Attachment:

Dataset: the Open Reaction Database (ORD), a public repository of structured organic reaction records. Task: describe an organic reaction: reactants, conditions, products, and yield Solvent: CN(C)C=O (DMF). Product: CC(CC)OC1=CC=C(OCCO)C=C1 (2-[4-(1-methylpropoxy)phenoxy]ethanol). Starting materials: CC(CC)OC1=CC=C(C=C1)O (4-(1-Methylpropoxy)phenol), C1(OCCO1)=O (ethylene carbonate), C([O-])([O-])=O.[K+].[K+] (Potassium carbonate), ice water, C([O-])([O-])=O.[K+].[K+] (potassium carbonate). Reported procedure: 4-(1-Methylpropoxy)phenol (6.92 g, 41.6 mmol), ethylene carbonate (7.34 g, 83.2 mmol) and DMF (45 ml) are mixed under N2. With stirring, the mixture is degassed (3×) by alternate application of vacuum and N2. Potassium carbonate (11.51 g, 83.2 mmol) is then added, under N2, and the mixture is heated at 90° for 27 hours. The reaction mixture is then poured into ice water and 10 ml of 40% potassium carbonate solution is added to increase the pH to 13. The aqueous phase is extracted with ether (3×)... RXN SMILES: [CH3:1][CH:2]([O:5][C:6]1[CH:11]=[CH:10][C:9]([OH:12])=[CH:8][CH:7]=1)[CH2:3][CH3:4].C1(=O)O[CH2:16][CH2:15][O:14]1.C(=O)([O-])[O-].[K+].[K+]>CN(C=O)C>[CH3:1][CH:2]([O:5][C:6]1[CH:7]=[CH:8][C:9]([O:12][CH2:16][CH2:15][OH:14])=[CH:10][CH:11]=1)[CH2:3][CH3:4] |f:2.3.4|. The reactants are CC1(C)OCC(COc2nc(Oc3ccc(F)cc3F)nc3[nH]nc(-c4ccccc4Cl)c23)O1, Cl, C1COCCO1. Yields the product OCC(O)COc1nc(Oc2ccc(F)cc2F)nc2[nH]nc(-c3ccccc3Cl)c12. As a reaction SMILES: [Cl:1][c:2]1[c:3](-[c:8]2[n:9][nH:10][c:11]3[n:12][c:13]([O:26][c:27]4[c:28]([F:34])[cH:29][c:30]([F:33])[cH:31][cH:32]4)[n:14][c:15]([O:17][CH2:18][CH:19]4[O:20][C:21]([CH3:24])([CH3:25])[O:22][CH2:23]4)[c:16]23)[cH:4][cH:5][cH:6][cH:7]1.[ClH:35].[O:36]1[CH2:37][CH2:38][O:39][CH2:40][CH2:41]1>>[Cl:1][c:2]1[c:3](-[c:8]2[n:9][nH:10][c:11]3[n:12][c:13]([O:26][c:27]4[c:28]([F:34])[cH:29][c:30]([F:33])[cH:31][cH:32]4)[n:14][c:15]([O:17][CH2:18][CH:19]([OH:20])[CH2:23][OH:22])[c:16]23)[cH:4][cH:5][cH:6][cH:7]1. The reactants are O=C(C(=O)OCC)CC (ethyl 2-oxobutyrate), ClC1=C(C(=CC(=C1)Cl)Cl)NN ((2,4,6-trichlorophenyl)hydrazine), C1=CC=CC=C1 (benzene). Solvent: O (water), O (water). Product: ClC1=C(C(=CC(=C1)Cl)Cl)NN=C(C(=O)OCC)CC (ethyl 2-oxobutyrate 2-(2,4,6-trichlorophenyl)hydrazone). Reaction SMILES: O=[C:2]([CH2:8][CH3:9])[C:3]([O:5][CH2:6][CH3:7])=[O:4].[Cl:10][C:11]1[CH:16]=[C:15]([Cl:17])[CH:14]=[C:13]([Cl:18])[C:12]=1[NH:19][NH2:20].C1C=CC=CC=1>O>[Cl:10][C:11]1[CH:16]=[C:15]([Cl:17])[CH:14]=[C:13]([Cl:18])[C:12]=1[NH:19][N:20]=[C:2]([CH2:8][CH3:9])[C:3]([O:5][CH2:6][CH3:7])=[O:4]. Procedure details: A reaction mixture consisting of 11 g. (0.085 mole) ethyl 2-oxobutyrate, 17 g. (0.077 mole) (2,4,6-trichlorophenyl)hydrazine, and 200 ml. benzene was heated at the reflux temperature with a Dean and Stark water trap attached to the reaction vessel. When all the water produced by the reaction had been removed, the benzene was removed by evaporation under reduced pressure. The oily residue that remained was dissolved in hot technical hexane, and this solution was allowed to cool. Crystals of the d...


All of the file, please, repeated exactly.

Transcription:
Dataset: the Open Reaction Database (ORD), a public repository of structured organic reaction records. Task: describe an organic reaction: reactants, conditions, products, and yield Solvent: CN(C)C=O (DMF). Product: CC(CC)OC1=CC=C(OCCO)C=C1 (2-[4-(1-methylpropoxy)phenoxy]ethanol). Starting materials: CC(CC)OC1=CC=C(C=C1)O (4-(1-Methylpropoxy)phenol), C1(OCCO1)=O (ethylene carbonate), C([O-])([O-])=O.[K+].[K+] (Potassium carbonate), ice water, C([O-])([O-])=O.[K+].[K+] (potassium carbonate). Reported procedure: 4-(1-Methylpropoxy)phenol (6.92 g, 41.6 mmol), ethylene carbonate (7.34 g, 83.2 mmol) and DMF (45 ml) are mixed under N2. With stirring, the mixture is degassed (3×) by alternate application of vacuum and N2. Potassium carbonate (11.51 g, 83.2 mmol) is then added, under N2, and the mixture is heated at 90° for 27 hours. The reaction mixture is then poured into ice water and 10 ml of 40% potassium carbonate solution is added to increase the pH to 13. The aqueous phase is extracted with ether (3×)... RXN SMILES: [CH3:1][CH:2]([O:5][C:6]1[CH:11]=[CH:10][C:9]([OH:12])=[CH:8][CH:7]=1)[CH2:3][CH3:4].C1(=O)O[CH2:16][CH2:15][O:14]1.C(=O)([O-])[O-].[K+].[K+]>CN(C=O)C>[CH3:1][CH:2]([O:5][C:6]1[CH:7]=[CH:8][C:9]([O:12][CH2:16][CH2:15][OH:14])=[CH:10][CH:11]=1)[CH2:3][CH3:4] |f:2.3.4|. The reactants are CC1(C)OCC(COc2nc(Oc3ccc(F)cc3F)nc3[nH]nc(-c4ccccc4Cl)c23)O1, Cl, C1COCCO1. Yields the product OCC(O)COc1nc(Oc2ccc(F)cc2F)nc2[nH]nc(-c3ccccc3Cl)c12. As a reaction SMILES: [Cl:1][c:2]1[c:3](-[c:8]2[n:9][nH:10][c:11]3[n:12][c:13]([O:26][c:27]4[c:28]([F:34])[cH:29][c:30]([F:33])[cH:31][cH:32]4)[n:14][c:15]([O:17][CH2:18][CH:19]4[O:20][C:21]([CH3:24])([CH3:25])[O:22][CH2:23]4)[c:16]23)[cH:4][cH:5][cH:6][cH:7]1.[ClH:35].[O:36]1[CH2:37][CH2:38][O:39][CH2:40][CH2:41]1>>[Cl:1][c:2]1[c:3](-[c:8]2[n:9][nH:10][c:11]3[n:12][c:13]([O:26][c:27]4[c:28]([F:34])[cH:29][c:30]([F:33])[cH:31][cH:32]4)[n:14][c:15]([O:17][CH2:18][CH:19]([OH:20])[CH2:23][OH:22])[c:16]23)[cH:4][cH:5][cH:6][cH:7]1. The reactants are O=C(C(=O)OCC)CC (ethyl 2-oxobutyrate), ClC1=C(C(=CC(=C1)Cl)Cl)NN ((2,4,6-trichlorophenyl)hydrazine), C1=CC=CC=C1 (benzene). Solvent: O (water), O (water). Product: ClC1=C(C(=CC(=C1)Cl)Cl)NN=C(C(=O)OCC)CC (ethyl 2-oxobutyrate 2-(2,4,6-trichlorophenyl)hydrazone). Reaction SMILES: O=[C:2]([CH2:8][CH3:9])[C:3]([O:5][CH2:6][CH3:7])=[O:4].[Cl:10][C:11]1[CH:16]=[C:15]([Cl:17])[CH:14]=[C:13]([Cl:18])[C:12]=1[NH:19][NH2:20].C1C=CC=CC=1>O>[Cl:10][C:11]1[CH:16]=[C:15]([Cl:17])[CH:14]=[C:13]([Cl:18])[C:12]=1[NH:19][N:20]=[C:2]([CH2:8][CH3:9])[C:3]([O:5][CH2:6][CH3:7])=[O:4]. Procedure details: A reaction mixture consisting of 11 g. (0.085 mole) ethyl 2-oxobutyrate, 17 g. (0.077 mole) (2,4,6-trichlorophenyl)hydrazine, and 200 ml. benzene was heated at the reflux temperature with a Dean and Stark water trap attached to the reaction vessel. When all the water produced by the reaction had been removed, the benzene was removed by evaporation under reduced pressure. The oily residue that remained was dissolved in hot technical hexane, and this solution was allowed to cool. Crystals of the d...